Are We Repeating the Mistakes of the Last War on Terror?
Mr. Rauchway is associate professor of history at the University of California, Davis.
The last American war on terror failed to catch the perpetrators and its flailing ruthlessness instead eroded trust in government. The present war is heading in the same direction: as the World Economic Forum reported in its run-up to Davos, a year of fighting terror has produced a world in which most people - including Americans - mistrust their government and do not believe it represents them. This will worry enlightened minds hoping for democracy's success; it also stands, like the last war, to cost a great deal of money without improving security.
For 150 years, the United States has benefited from the trust of the world's peoples, who, facing a choice of where to send their capital and labor, more often than not send it to America. And the U.S. economy repays their trust: invested money yields good returns; settled migrants do likewise and often become American citizens to boot. The exception to this rule was the age of autarky that arose in the 1910s and 1920s in the name of fighting off terror.
For the U.S. it began when an anarchist murdered President William McKinley in September 1901. The world had seen four similar assassinations in the previous decade, along with a rash of random street bombings. The shadowy international network of terrorists shared explosives recipes and the conviction that, in the words of the bomber Emile Henry, "il n'y a pas d'innocents" in the modern world.
Theodore Roosevelt, McKinley's successor, declared war on anarchism, starting with an investigation into the control of immigration. Thus began an effort, popular among labor unions and other race-baiting constituencies, to turn the war on terror into an opportunistic war on foreigners. Congressional commissions and their expert witnesses derided the "quality" of immigrants, chided them for an insufficient desire to Americanize and lashed out at intellectuals who professed support for a cosmopolitan tolerance. A 1903 law prohibited the immigration of anarchists and the commissions began looking into more restrictions.
The cosmopolitans had the figures on their side: the globalisation of capital markets and decades of mass migration disproportionately favored the U.S. economy, whose extraordinary productivity attracted overseas investment. But, fearful of a world everywhere collapsing into violence, Congress continued to shut the golden door, passing laws beginning in 1917 that - with increasing obviousness - correlated the desirability of an immigrant with the lightness of his skin color.
The Department of Justice decided it could detain and deport immigrant radicals without the bother of indictment or trial. During the Democrat administration of Woodrow Wilson, A. Mitchell Palmer, the attorney general, made a name by rounding up "undesirable aliens" to ship overseas.
But the terror did not stop. Indeed, it ratcheted up in explicit reaction to the government's behavior. A 1919 letter-bomb campaign targeted official supporters of deportation; in July a man blew himself up trying to kill the attorney general. Palmer struck back, detaining and deporting more foreigners, herding more than 800 onto ships and bidding them good riddance.
And the terror did not stop. Late in 1920 a bomb went off in Wall Street. "There was no objective except general terrorism," a paper reported. Palmer identified the explosion as part of a plot to undermine American capitalism and vowed to expose it.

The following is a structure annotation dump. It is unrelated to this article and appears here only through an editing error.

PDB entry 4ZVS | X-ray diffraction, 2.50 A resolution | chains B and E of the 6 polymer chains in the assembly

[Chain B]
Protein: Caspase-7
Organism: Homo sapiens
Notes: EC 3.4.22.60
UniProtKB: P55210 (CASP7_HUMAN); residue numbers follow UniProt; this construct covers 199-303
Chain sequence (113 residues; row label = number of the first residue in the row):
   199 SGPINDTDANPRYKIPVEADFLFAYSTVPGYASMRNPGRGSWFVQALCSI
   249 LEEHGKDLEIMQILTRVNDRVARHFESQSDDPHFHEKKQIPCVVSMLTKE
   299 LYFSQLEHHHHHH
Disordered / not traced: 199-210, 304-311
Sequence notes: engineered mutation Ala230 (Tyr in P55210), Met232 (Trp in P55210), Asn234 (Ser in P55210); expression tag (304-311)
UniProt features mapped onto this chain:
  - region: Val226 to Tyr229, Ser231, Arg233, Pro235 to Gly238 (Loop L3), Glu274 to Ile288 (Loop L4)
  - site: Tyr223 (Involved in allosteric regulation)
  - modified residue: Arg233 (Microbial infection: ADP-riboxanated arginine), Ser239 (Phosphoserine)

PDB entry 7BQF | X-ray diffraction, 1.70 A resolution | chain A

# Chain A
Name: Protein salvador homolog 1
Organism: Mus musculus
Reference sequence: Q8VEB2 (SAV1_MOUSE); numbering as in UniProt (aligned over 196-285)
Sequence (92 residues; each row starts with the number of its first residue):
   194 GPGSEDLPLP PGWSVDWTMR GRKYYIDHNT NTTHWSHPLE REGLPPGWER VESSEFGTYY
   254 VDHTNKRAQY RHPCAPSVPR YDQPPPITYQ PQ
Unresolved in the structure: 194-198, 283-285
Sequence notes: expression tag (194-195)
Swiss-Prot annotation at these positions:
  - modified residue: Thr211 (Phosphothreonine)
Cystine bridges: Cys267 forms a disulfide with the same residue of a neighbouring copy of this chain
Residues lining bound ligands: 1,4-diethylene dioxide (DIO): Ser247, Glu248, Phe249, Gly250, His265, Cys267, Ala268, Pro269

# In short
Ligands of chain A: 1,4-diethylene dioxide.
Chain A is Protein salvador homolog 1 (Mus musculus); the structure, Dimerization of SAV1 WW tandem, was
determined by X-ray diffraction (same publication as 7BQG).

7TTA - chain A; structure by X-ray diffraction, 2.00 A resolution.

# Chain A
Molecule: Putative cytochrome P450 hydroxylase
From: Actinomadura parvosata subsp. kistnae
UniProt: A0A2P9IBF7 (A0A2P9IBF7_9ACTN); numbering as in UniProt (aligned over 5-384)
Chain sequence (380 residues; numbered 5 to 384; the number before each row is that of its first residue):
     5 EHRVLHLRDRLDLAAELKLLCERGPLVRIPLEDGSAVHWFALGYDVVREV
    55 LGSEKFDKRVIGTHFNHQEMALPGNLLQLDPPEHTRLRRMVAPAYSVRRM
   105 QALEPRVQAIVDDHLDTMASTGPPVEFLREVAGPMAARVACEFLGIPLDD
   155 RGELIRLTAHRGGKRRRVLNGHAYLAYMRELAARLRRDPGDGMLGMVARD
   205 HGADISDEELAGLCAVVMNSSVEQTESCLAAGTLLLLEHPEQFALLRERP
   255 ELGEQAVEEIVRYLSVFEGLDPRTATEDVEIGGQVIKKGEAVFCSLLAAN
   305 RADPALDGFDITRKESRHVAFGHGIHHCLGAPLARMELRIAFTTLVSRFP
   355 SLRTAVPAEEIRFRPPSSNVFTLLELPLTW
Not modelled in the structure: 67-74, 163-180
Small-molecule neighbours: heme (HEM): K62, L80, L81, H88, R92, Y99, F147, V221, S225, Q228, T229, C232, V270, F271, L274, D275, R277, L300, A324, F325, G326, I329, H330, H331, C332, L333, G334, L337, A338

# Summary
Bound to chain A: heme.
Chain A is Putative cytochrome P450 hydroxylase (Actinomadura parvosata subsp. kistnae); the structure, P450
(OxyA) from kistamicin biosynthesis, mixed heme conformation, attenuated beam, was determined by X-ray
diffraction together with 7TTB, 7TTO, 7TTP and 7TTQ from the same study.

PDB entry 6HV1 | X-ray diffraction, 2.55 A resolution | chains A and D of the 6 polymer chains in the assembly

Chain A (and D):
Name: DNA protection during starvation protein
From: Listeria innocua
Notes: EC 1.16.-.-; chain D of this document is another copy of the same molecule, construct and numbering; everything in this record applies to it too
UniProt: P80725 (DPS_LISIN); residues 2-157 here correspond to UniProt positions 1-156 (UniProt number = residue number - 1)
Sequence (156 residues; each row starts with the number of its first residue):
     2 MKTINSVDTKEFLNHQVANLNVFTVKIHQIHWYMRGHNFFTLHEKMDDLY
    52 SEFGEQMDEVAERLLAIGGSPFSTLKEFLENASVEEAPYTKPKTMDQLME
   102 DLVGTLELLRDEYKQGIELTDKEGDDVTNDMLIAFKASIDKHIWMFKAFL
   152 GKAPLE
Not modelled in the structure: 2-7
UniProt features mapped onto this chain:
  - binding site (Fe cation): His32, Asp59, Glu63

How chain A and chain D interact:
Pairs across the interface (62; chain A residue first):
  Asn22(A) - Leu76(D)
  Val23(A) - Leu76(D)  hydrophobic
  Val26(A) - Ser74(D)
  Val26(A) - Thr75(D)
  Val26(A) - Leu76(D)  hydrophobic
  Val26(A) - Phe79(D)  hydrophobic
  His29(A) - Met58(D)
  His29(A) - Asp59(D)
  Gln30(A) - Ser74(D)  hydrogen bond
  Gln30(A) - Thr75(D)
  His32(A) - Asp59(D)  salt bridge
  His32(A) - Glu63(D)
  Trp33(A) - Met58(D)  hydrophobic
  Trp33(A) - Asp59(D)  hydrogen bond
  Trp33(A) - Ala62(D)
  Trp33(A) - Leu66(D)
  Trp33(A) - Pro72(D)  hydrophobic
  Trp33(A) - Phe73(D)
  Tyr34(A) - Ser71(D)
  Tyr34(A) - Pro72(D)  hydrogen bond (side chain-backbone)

Yet two decades of eroding civil liberties, restricting immigration and increasing federal police power had not reduced terror but instead increased Americans' mistrust of their own institutions. This trend focused ultimately on the trial of Nicola Sacco and Bartolomeo Vanzetti, immigrant anarchists, for two murders during the robbery of a shoe factory. Sacco and Vanzetti were rough customers, possibly involved with the 1919 bombings. But persuasive evidence never surfaced for the murders they were charged with, though the government prosecuted and electrocuted them anyway. This indiscriminate zeal increased public conviction that, as attorney Clarence Darrow said, "prejudice and passion" were guiding the government's actions.
The shutting-down of immigration and global trade in the 1920s reduced the flexibility of the markets' natural responses to crises and a distrusted government could offer no leadership. The movement of global resources that benefited America stopped after 1929 and the nation sank into depression.
When globalization did return it aided the U.S. again. Immigration was liberalized in 1965. Capital inflows ultimately exceeded outflows, making the U.S. the world's biggest debtor in 1986. And trust in the security of U.S. investment kept money and migrants pouring in, fuelling the long boom.
Now that trust has faltered and, rather than repair the breach, the U.S. government is repeating past mistakes, setting aside the liberties that support faith in American institutions in favor of a show of strength directed at foreigners. Many have been detained. Apart from Richard Reid - who pleaded guilty - none has been convicted. Mistrust of government is rising. This terror-fighting strategy did not work before and it is not working now.
This article was first published in the Financial Times and is reprinted with permission.
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Gus Moner - 1/27/2003
A good overview of past events seldom pieced together this way. The relevance and similarity to today's terror may rest more in the repression than the acts and organisation of said acts.
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